Thursday, December 13, 2007

'Great to be in California' Says Recipient of $2.2 Million Stem Cell Grant

News coverage of Wednesday's California stem cell agency meeting – with its $54 million in research grant awards and conflict-of-interest flap – was light today.

Only one newspaper reporter attended the meeting along with one TV and one radio reporter. However, other newspapers picked up the story remotely, including Terri Somers of the San Diego Union-Tribune.

She focused on the grants going to San Diego area area researchers, along with quotes from recipients. She wrote:
"Lei Wang(see photo), 35, an assistant professor in Salk's Chemical Biology and Proteomics Laboratory, will receive $2.6 million for his proposal to develop new technologies for the precise investigation of molecular events in stem cells.

"Although his proposal was scored the highest of all 49 considered, Wang said it would not have been granted funding by the NIH. What the regenerative medicine institute's scientific reviewers found to be 'bold and exceptionally innovative' would be considered too risky by the NIH, he said.

"David Traver(see photo), 38, an assistant professor of biological sciences at UCSD, will receive about $2.2 million for research into how stem cells of the blood-forming system are generated.

"'It's great to be in California,' Traver said. "My colleagues in the field are envious of this amazing thing the taxpayers of California have done.'"
Wang's comment will resonate at CIRM, which wants to encourage research that will break out of the mainstream.

The only newspaper reporter at the meeting was Bradley Fikes of the North County Times of San Diego County. He wrote:
"Leaders of California's $3 billion stem cell program struggled with a rash of alleged conflict of interest problems Wednesday, even as they awarded $54.4 million in grants to 22 young scientists."
Meanwhile, in a column in The Sacramento Bee on Tuesday, longtime political columnist Dan Walters mentioned the California stem cell agency in a discussion of "unseemly activities" at some of "semi-public, semi-private fiefdoms" that exist in state government.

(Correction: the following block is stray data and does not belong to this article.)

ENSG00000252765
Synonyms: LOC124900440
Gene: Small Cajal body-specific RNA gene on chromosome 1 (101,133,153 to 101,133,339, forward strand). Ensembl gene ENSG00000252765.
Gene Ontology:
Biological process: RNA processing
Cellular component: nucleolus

He touched on the problems with the state's First 5 California Children and Families Commission and Rob Reiner and wrote:.
"A more current example is another agency also created by ballot measure and headed by the man who sponsored the campaign, the Institute for Regenerative Medicine, which has $3 billion in state bond funds to finance stem cell research.

"From its onset three years ago, the agency has been managed by businessman Robert Klein as a secretive, quasi-private pot of money that would be disbursed by mysterious procedures. It's especially troublesome that many of those serving on the agency's board are heads of universities and other institutions seeking research grants. It's another scandal waiting to happen."
Walters's perspective is one that would be more common among reporters who might write about CIRM should the agency surface with a higher level controversy.

In addition to Los Angeles TV station KTLA, John Brooks of KFWB radio covered the CIRM meeting on Wednesday. Here are links to the stories by Jim Downing of The Sacramento Bee and Steve Johnson of the San Jose Mercury News.

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